A French Christmas

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This post is about not so local food. Bex from WyeDean deli has just got back from visiting family in France’s Mayenne region. Now, we are often told that the French place a great deal of importance on their food, but is this true?

A great Christmas seeing family in France
A great Christmas seeing family in France

 

Respecting the sanctity of lunch time…

Well, in many ways it is, although the traditional long lunches and meals cooked from scratch are dying out in cities and large towns. However, rural areas such as much of the Mayenne remain steadfast in respecting the sanctity of lunch time and some supermarkets even close for lunch – something unheard of in the UK! Then, of course, is the French sense of pride concerning local produce.

Another fantastic place for cider!

The Mayenne is an agricultural region (and France’s leading horticultural region in fact), with prevalent dairy and pork farming. It is also home to some superb cider farms. Gloucestershire and Herefordshire are both renowned cider counties and driving through the Mayenne you’ll also spot trees full of mistletoe just as you would here!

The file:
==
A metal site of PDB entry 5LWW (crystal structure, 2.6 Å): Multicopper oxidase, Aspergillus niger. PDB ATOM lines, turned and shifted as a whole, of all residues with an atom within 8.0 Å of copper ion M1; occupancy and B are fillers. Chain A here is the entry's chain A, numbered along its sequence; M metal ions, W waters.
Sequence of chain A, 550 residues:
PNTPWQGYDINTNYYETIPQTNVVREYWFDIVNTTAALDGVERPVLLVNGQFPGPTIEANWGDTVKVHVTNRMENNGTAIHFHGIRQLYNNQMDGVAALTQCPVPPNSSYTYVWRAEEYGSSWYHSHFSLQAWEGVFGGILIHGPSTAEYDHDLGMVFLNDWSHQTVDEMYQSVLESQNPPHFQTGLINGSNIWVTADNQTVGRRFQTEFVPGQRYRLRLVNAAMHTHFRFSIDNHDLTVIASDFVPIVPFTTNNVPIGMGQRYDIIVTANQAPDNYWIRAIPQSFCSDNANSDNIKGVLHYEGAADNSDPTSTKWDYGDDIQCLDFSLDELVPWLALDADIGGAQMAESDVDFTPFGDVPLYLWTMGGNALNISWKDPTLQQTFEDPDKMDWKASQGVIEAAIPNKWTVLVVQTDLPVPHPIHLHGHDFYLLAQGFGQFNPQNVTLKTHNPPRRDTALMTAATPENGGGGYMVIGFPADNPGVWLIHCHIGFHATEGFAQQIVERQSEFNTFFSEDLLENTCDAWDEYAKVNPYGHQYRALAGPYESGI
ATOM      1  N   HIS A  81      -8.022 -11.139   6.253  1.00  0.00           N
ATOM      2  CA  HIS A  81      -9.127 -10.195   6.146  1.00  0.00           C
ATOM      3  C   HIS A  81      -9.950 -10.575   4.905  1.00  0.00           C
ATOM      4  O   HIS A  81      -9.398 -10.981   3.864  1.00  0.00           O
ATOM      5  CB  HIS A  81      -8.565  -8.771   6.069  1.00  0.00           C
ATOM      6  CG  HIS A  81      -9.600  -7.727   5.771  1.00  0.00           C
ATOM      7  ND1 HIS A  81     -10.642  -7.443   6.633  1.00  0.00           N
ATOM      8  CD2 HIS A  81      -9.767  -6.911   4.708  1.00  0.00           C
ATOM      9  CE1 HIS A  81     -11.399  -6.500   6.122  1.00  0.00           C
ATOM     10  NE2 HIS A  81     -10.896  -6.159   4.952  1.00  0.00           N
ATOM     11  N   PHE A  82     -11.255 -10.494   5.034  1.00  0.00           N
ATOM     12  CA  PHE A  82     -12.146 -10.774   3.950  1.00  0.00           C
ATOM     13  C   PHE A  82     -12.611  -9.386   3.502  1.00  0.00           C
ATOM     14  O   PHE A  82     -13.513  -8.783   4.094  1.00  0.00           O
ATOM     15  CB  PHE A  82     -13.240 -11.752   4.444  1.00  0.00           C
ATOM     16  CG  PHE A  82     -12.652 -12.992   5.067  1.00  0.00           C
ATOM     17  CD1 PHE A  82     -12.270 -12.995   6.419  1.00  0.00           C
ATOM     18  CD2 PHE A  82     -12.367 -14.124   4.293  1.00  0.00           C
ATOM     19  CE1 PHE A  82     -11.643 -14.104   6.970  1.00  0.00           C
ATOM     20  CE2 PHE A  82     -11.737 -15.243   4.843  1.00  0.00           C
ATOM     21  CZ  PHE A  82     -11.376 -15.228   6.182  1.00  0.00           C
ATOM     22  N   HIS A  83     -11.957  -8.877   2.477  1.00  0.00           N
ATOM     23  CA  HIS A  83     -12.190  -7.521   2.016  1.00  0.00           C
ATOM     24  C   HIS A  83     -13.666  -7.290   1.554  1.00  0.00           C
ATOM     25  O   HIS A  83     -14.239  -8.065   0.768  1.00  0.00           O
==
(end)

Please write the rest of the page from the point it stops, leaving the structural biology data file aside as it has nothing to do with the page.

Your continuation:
Residence of the Cobhams (senior)
Residence of the Cobhams (senior)

 

Regional specialties

If you get excited visiting supermarkets and food shops abroad, you’re not alone! One curious thing about France is the price of food, which is generally higher than in the UK. Possible exceptions are in-season fruit and veg, local produce (pork products and locally made cheese in the Mayenne). Lidl isn’t even a discount store in France – it’s rather pricey! Perhaps this is why food waste isn’t such an issue in France.

Vive la différence!

So, you may be wondering what the French have for Christmas. Well, it’s not so different to here. However, the attitude to food is different.

A little something we picked up from the Super U!
A little something we picked up from the Super U!

 

Lunch is the main meal of the day and a social occasion. Although life in cities and busy towns has become more like ours, other parts of France still value the long lunch break, with people going home to enjoy a proper meal before they tackle their work for the afternoon. Sounds good doesn’t it?

Interestingly, Christmas Eve is the ‘big day’ for the French, with Christmas Day being more like our Boxing Day.

Cultural differences in attitudes towards food are fascinating, so we’d really appreciate hearing your stories. Wye Dean deli Confidential wishes you a Happy New Year of eating, drinking and being merry!

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